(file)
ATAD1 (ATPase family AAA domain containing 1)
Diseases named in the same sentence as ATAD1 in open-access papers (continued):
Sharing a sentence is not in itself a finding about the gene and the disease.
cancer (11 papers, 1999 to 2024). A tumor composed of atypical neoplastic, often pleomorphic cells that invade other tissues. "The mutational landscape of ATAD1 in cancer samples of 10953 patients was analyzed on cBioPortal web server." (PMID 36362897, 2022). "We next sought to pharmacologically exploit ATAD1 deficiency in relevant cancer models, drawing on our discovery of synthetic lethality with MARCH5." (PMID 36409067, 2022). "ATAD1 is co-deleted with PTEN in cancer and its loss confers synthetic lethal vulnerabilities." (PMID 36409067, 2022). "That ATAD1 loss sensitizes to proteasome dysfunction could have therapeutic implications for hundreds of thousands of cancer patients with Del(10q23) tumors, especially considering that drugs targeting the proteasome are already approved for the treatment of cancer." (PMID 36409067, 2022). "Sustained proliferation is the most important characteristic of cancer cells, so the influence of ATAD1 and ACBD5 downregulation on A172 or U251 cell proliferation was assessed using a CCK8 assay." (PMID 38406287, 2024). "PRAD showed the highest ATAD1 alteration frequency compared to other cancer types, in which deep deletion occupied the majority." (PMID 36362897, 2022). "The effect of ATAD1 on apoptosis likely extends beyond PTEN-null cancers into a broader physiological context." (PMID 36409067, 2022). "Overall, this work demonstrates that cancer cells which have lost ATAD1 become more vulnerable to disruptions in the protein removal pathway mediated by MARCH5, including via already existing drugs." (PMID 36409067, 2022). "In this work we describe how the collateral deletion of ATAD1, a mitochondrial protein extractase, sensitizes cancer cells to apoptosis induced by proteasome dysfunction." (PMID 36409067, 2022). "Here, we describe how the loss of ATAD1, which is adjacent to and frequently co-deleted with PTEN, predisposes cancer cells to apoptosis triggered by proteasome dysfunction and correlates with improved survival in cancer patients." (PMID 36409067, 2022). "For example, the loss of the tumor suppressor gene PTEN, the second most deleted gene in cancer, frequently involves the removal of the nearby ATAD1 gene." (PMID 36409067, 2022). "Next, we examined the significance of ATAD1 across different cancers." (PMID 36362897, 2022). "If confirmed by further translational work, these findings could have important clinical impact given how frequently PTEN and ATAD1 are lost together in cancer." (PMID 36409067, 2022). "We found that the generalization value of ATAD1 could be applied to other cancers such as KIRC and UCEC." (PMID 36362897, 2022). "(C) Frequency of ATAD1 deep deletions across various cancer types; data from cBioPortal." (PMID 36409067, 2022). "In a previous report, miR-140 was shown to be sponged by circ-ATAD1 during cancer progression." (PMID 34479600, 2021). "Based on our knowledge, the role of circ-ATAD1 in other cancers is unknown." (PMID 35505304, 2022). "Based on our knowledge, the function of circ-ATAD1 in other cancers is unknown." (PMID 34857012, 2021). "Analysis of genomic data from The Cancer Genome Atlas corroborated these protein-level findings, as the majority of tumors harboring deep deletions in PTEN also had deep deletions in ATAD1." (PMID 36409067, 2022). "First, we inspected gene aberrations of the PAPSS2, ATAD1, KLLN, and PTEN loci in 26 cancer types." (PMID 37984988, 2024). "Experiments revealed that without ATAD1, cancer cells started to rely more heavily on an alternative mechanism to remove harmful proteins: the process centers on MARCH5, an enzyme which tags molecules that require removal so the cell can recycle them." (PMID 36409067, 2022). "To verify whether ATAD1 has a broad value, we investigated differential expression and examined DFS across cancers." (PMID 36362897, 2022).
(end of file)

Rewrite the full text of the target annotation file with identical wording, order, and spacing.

ATAD1 (ATPase family AAA domain containing 1)
Diseases named in the same sentence as ATAD1 in open-access papers (continued):
Sharing a sentence is not in itself a finding about the gene and the disease.
cancer (11 papers, 1999 to 2024). A tumor composed of atypical neoplastic, often pleomorphic cells that invade other tissues. "The mutational landscape of ATAD1 in cancer samples of 10953 patients was analyzed on cBioPortal web server." (PMID 36362897, 2022). "We next sought to pharmacologically exploit ATAD1 deficiency in relevant cancer models, drawing on our discovery of synthetic lethality with MARCH5." (PMID 36409067, 2022). "ATAD1 is co-deleted with PTEN in cancer and its loss confers synthetic lethal vulnerabilities." (PMID 36409067, 2022). "That ATAD1 loss sensitizes to proteasome dysfunction could have therapeutic implications for hundreds of thousands of cancer patients with Del(10q23) tumors, especially considering that drugs targeting the proteasome are already approved for the treatment of cancer." (PMID 36409067, 2022). "Sustained proliferation is the most important characteristic of cancer cells, so the influence of ATAD1 and ACBD5 downregulation on A172 or U251 cell proliferation was assessed using a CCK8 assay." (PMID 38406287, 2024). "PRAD showed the highest ATAD1 alteration frequency compared to other cancer types, in which deep deletion occupied the majority." (PMID 36362897, 2022). "The effect of ATAD1 on apoptosis likely extends beyond PTEN-null cancers into a broader physiological context." (PMID 36409067, 2022). "Overall, this work demonstrates that cancer cells which have lost ATAD1 become more vulnerable to disruptions in the protein removal pathway mediated by MARCH5, including via already existing drugs." (PMID 36409067, 2022). "In this work we describe how the collateral deletion of ATAD1, a mitochondrial protein extractase, sensitizes cancer cells to apoptosis induced by proteasome dysfunction." (PMID 36409067, 2022). "Here, we describe how the loss of ATAD1, which is adjacent to and frequently co-deleted with PTEN, predisposes cancer cells to apoptosis triggered by proteasome dysfunction and correlates with improved survival in cancer patients." (PMID 36409067, 2022). "For example, the loss of the tumor suppressor gene PTEN, the second most deleted gene in cancer, frequently involves the removal of the nearby ATAD1 gene." (PMID 36409067, 2022). "Next, we examined the significance of ATAD1 across different cancers." (PMID 36362897, 2022). "If confirmed by further translational work, these findings could have important clinical impact given how frequently PTEN and ATAD1 are lost together in cancer." (PMID 36409067, 2022). "We found that the generalization value of ATAD1 could be applied to other cancers such as KIRC and UCEC." (PMID 36362897, 2022). "(C) Frequency of ATAD1 deep deletions across various cancer types; data from cBioPortal." (PMID 36409067, 2022). "In a previous report, miR-140 was shown to be sponged by circ-ATAD1 during cancer progression." (PMID 34479600, 2021). "Based on our knowledge, the role of circ-ATAD1 in other cancers is unknown." (PMID 35505304, 2022). "Based on our knowledge, the function of circ-ATAD1 in other cancers is unknown." (PMID 34857012, 2021). "Analysis of genomic data from The Cancer Genome Atlas corroborated these protein-level findings, as the majority of tumors harboring deep deletions in PTEN also had deep deletions in ATAD1." (PMID 36409067, 2022). "First, we inspected gene aberrations of the PAPSS2, ATAD1, KLLN, and PTEN loci in 26 cancer types." (PMID 37984988, 2024). "Experiments revealed that without ATAD1, cancer cells started to rely more heavily on an alternative mechanism to remove harmful proteins: the process centers on MARCH5, an enzyme which tags molecules that require removal so the cell can recycle them." (PMID 36409067, 2022). "To verify whether ATAD1 has a broad value, we investigated differential expression and examined DFS across cancers." (PMID 36362897, 2022).